The August attack of the Zotob bot worm was milder than other major events, but still cost victims an average of nearly $100,000 to clean up, a security company said Wednesday.
Virginia-based Cybertrust surveyed 700 enterprises on the impact of Zotob, a bot worm that exploited a vulnerability in Windows 2000 during August, 2005. Although Zotob wasn't as widespread as other notable malware, such as Sasser, MSBlast, or Slammer, it raised a ruckus in media companies and briefly slowed overall Internet traffic.
"Sasser had more impact," said Russ Cooper, Cybertrust's senior information security analyst. "Compared to earlier worm outbreaks, Zotob impacted significantly fewer organizations."
About 13 percent of the enterprises polled reported that they experienced at least some negative impact from Zotob, with a bit less than half of that, just 6 percent, classifying the damage as moderate or major, meaning that they suffered more than $10,000 in costs and had one or more business-critical systems affected.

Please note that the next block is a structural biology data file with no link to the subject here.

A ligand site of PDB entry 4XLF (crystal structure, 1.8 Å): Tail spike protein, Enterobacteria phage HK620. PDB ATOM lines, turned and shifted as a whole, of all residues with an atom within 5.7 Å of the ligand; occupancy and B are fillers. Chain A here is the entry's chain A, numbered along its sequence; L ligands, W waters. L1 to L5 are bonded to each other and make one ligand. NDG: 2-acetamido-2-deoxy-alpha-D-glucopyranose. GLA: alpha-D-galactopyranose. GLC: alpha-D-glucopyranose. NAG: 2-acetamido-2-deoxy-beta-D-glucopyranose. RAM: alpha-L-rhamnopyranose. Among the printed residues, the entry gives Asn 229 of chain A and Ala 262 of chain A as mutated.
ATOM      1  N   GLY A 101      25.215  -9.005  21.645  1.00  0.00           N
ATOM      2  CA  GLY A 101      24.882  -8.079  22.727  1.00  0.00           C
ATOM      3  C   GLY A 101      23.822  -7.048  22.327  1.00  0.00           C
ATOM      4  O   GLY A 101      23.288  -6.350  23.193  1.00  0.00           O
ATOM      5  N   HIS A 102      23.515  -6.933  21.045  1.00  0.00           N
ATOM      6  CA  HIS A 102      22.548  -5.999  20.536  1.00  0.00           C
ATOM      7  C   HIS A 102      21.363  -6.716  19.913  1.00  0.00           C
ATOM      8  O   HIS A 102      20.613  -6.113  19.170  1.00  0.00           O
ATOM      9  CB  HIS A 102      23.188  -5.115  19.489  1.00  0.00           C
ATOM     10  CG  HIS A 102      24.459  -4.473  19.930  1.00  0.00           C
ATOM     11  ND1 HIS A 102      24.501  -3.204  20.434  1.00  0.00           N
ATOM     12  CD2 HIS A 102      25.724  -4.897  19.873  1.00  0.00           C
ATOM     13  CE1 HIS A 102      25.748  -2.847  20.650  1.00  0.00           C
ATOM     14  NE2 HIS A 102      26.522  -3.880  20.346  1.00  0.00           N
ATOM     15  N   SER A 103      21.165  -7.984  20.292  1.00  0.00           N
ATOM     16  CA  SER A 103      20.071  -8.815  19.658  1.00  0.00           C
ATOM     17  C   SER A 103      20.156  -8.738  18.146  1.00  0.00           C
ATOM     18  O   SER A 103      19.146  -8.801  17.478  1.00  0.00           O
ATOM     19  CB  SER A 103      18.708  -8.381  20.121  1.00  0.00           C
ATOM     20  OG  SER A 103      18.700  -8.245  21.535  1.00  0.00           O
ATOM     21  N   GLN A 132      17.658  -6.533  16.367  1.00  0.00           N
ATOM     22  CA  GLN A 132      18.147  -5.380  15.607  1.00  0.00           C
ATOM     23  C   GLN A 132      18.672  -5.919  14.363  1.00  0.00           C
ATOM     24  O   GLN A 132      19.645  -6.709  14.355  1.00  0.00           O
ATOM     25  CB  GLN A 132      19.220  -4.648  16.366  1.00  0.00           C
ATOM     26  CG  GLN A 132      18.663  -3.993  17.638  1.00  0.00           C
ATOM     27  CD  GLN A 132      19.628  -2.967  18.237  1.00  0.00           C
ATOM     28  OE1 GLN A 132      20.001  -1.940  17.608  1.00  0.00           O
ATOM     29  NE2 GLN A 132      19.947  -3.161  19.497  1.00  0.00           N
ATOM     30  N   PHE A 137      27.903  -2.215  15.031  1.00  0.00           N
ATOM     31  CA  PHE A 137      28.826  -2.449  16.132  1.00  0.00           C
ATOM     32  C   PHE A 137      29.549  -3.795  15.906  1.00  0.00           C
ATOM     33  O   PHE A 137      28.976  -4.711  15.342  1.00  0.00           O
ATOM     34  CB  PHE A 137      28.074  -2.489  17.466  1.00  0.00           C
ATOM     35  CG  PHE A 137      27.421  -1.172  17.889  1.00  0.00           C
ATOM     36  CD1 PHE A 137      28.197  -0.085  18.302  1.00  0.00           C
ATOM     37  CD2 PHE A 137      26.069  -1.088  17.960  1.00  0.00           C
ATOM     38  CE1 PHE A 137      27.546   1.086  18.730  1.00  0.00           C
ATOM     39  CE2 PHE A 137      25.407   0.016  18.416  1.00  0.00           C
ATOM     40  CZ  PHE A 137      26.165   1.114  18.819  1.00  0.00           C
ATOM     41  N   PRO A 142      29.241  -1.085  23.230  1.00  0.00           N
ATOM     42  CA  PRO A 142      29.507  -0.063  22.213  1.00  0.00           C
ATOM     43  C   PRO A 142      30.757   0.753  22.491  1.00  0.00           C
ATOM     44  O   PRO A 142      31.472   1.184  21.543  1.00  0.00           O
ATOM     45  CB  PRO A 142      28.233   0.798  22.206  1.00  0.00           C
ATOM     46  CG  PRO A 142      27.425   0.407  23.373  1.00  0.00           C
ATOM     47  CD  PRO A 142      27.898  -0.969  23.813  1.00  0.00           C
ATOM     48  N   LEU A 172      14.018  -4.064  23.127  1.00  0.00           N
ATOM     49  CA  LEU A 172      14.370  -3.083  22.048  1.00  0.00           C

By comparison, 2003's MSBlast rang in with five times the number of organizations in the moderate-to-major category. In 2004, nearly half of the companies surveyed (49 percent) by Cybertrust about Sasser said that they'd been affected to some degree, nearly four times the rate of Zotob.
"This worm and its impact complements Cybertrust’s intelligence that illustrates the goal of hackers today is no longer widespread system shutdown, but rather more frequent, smaller attacks with specific targets powered by a drive for financial and information gain,” said Cooper.
Most security experts have been talking up that trend for some time, but Cybertrust's report is one of the first to put data on the prediction.